According to Jose, it was the first time he had had an incident like this. She admits that she insulted her acquaintance because she was a transsexual, but she defends herself: “I have nothing against them. I have gay peers and friends & rdquor ;. When they told him he should take the course, he felt ashamed. Why shame? “Because I don’t like to mess with anyone & rdquor ;, but” if you touch me, you irritate me, so to speak, I’m going to use everything I can to hurt you & rdquor; and that’s what happened, he confesses. In the course, remember, you learned to control your emotions and your impulses.

Identify emotions

“It went quite well for me,” he says. Now, before reacting, he thinks “ten times.” In the sessions, they showed him videos and images so that he could identify the emotions. Of the particular cases of each one, it does not speak. “If one day I’m tired, overwhelmed, angry, I have to find what happens to me to calm myself down. If you don’t know what’s wrong with you, you’ll never know how to calm down & rdquor ;, he reflects. He was aware that if he missed a session, the judge could revoke the suspension and imprison him.

These hate crime programs are based on non-discrimination and equal treatment. Violence, according to experts, is installed in the mental scheme of these convicts. The great challenge is how to dismantle that scheme that, in some way, reinforces that discriminatory and violent behavior towards another. In essence, three emotions are worked on: fear, hatred and rejection, together with thoughts because, according to experts, this is where prejudices are installed.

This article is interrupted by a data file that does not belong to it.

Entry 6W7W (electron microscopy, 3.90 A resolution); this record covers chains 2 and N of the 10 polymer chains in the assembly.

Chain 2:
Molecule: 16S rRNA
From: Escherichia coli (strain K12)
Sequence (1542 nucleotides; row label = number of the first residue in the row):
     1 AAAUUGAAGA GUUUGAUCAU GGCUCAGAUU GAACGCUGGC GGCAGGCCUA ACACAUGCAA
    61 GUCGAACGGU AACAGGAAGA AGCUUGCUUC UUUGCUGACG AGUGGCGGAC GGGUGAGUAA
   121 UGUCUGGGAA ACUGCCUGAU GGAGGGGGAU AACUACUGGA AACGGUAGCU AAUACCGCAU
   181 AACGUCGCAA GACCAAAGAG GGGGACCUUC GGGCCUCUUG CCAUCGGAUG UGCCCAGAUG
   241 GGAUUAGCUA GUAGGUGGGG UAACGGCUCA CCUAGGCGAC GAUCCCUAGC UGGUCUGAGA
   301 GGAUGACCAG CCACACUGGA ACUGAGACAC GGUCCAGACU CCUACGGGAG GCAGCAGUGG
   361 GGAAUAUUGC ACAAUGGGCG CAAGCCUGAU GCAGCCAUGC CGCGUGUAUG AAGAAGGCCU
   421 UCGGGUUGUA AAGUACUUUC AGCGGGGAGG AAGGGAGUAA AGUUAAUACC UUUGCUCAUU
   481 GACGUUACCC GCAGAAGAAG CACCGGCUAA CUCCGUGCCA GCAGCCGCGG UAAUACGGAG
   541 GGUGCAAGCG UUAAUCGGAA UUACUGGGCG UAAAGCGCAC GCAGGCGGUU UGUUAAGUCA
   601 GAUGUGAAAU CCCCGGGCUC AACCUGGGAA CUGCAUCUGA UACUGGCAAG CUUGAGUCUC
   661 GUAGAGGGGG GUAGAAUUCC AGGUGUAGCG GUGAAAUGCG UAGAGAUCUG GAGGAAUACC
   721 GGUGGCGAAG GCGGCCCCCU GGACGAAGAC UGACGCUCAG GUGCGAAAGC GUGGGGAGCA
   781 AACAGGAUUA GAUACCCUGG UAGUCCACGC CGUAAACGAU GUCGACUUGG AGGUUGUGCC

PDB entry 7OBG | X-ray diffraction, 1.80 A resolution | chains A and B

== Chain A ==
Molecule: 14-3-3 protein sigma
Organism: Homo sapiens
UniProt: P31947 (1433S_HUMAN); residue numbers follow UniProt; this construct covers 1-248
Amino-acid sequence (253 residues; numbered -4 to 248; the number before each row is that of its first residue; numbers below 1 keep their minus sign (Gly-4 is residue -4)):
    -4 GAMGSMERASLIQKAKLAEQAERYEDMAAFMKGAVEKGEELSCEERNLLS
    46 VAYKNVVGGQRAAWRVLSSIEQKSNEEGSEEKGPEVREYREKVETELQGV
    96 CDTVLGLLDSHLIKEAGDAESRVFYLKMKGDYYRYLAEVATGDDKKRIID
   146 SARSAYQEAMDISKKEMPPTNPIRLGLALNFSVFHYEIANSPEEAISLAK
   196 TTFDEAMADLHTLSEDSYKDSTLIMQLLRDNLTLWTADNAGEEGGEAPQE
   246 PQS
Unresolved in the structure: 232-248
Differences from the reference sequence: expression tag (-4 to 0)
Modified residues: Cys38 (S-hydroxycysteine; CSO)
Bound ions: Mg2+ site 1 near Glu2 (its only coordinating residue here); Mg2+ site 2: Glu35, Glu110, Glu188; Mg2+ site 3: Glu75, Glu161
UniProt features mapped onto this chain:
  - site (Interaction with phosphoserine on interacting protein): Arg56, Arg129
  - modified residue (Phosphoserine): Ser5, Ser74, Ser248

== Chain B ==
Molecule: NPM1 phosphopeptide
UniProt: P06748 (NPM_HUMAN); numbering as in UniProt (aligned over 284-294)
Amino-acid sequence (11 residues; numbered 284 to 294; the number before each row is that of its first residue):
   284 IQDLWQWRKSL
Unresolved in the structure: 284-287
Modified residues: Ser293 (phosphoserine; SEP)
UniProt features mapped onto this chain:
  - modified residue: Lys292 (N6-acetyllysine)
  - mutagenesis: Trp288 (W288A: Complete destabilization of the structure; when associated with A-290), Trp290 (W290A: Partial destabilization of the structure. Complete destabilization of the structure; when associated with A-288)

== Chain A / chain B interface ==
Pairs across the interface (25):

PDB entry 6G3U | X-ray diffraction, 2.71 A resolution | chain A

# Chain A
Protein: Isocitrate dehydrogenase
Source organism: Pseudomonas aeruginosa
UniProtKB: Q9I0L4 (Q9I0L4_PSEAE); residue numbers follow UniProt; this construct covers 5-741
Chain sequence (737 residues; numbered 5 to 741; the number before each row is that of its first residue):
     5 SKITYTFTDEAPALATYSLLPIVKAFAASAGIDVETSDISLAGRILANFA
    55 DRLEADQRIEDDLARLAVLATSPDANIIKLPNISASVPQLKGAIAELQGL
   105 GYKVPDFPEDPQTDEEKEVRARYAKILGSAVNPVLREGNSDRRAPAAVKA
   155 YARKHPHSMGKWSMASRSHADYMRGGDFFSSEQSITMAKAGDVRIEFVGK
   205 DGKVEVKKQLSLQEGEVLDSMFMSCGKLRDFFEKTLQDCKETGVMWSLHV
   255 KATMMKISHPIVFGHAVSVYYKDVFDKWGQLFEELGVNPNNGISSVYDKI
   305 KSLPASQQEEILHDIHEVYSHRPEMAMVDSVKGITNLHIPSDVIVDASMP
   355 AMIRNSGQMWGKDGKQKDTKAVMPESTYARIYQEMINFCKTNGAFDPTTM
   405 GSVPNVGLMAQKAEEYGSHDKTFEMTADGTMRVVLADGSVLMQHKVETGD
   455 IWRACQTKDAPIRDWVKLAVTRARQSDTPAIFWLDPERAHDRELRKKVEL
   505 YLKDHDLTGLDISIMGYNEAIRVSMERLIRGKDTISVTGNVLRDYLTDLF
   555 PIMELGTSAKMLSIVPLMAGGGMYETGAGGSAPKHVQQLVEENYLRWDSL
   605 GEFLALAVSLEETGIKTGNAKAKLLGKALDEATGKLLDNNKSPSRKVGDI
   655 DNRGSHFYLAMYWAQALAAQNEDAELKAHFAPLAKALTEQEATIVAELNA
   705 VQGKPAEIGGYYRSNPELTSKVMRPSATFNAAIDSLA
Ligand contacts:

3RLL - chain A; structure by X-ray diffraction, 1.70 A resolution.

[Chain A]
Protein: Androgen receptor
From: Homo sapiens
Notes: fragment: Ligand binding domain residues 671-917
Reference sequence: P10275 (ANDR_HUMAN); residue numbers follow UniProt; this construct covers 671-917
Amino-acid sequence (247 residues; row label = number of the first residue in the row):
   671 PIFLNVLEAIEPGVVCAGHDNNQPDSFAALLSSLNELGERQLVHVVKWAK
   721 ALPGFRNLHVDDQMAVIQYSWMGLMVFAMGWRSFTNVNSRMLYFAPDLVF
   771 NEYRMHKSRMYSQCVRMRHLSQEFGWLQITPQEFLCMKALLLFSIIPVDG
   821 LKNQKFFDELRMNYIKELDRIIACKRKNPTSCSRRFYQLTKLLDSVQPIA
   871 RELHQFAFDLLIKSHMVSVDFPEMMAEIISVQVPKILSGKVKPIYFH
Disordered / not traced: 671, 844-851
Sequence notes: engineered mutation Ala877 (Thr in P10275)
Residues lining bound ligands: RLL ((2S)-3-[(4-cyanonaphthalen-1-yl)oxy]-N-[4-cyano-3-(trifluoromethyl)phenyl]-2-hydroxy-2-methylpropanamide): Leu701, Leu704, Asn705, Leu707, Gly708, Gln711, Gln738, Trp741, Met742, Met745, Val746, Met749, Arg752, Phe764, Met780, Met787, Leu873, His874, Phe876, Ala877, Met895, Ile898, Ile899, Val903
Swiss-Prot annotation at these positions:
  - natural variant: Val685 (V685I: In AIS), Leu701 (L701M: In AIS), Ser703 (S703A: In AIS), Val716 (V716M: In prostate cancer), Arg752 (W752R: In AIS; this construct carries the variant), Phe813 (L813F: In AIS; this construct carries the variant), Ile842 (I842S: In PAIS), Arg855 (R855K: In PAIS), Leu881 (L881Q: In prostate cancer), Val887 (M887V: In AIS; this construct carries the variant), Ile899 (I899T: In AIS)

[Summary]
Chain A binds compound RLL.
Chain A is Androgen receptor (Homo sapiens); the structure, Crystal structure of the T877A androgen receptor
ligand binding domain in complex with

Olga Loscos, psychologist at the AGI Foundation, entity that conducts these courses, explains that the convicted person is interviewed to assess their situation and to review their experiences, from childhood to the present. The initial report specifies the goals to be achieved. “It is interesting to see if there is recognition or not of the crime & rdquor ;, he says. The main objective: “prevent relapses & rdquor ;. The sessions deal with emotions, motivation to change, empathy or how to solve problems.